#### Would this discussion of logarithms make them easier to understand?

There is a sense in which logarithms demonstrate that addition is structually equivalent to multiplication. Imagine a mirror that reflects multiplication into a logarithm world. When you multiply, a x b, and a and b are reflected as log(a) and log(b). The multiplication is reflected as addition. The result of the multiplication is reflected. Log(a x b) = log(a) + log(b).

People have trouble remembering that log(1)=0. Think of it this way. 1 is the mutiplicative identity. 1 x a = a for all a. The log reflection maps 1 to the addiitive identity in log world. 0 is the additive identity. a + 0 = 1 for all a. So log(1) = 0. The identity in one world translates to the identity in the other one.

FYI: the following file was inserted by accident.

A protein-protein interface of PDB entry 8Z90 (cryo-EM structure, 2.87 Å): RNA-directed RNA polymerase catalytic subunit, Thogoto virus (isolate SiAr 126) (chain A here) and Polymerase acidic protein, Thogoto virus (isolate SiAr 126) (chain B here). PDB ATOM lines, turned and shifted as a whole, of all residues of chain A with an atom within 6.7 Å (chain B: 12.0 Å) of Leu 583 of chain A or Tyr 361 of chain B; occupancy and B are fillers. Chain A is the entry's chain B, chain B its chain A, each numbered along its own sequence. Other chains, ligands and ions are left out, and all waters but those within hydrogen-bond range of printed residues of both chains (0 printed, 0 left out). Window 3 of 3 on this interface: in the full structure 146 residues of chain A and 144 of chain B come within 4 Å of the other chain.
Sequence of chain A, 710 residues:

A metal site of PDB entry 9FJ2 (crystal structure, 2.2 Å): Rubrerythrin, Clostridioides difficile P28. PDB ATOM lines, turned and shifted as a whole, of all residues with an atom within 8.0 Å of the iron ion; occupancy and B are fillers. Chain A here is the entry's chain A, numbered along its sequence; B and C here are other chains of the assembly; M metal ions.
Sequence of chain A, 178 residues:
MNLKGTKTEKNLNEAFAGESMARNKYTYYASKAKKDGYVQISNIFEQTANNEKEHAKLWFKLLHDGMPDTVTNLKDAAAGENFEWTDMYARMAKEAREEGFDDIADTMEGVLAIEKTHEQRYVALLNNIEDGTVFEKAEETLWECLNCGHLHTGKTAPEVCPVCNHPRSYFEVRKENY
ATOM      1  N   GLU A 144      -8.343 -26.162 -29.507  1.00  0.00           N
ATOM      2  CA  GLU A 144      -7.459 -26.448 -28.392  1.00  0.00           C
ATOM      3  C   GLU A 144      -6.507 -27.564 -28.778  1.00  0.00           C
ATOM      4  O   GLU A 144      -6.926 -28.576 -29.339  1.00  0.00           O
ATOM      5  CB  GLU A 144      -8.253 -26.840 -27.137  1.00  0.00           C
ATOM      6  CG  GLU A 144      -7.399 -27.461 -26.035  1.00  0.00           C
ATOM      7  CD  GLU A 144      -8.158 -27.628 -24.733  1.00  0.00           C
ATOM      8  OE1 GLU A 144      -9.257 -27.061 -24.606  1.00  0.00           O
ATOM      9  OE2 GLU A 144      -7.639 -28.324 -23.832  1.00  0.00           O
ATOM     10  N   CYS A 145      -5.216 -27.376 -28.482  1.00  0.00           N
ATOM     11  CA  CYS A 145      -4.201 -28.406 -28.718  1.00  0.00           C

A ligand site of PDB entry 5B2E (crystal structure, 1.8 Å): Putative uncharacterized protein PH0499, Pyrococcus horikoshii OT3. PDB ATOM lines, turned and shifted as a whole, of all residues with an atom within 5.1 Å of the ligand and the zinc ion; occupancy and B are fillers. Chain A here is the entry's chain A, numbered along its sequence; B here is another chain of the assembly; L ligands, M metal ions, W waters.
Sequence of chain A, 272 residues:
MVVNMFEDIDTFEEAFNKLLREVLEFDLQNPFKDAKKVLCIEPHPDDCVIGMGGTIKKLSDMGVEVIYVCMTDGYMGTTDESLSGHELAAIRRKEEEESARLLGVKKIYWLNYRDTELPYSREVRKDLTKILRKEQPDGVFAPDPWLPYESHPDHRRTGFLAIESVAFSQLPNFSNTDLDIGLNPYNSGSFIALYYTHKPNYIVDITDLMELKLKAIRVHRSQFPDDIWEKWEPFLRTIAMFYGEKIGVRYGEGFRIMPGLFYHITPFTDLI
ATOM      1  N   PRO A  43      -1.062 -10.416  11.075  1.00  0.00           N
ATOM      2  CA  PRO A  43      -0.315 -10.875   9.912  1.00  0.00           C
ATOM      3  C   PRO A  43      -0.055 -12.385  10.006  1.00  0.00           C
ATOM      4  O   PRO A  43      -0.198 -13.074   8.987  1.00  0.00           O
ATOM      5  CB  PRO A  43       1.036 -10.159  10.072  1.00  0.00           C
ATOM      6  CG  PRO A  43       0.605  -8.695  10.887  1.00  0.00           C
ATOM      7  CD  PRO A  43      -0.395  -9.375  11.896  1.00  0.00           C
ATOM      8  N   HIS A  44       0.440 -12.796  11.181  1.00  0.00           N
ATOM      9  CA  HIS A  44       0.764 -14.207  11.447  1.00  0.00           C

1/a is the multiplicative inverse of a, since a x (1/a) = 1, the multiplicative identity. Similarly, -a is the additive inverse, so log(1/a) = -log(a).

Composing members: 0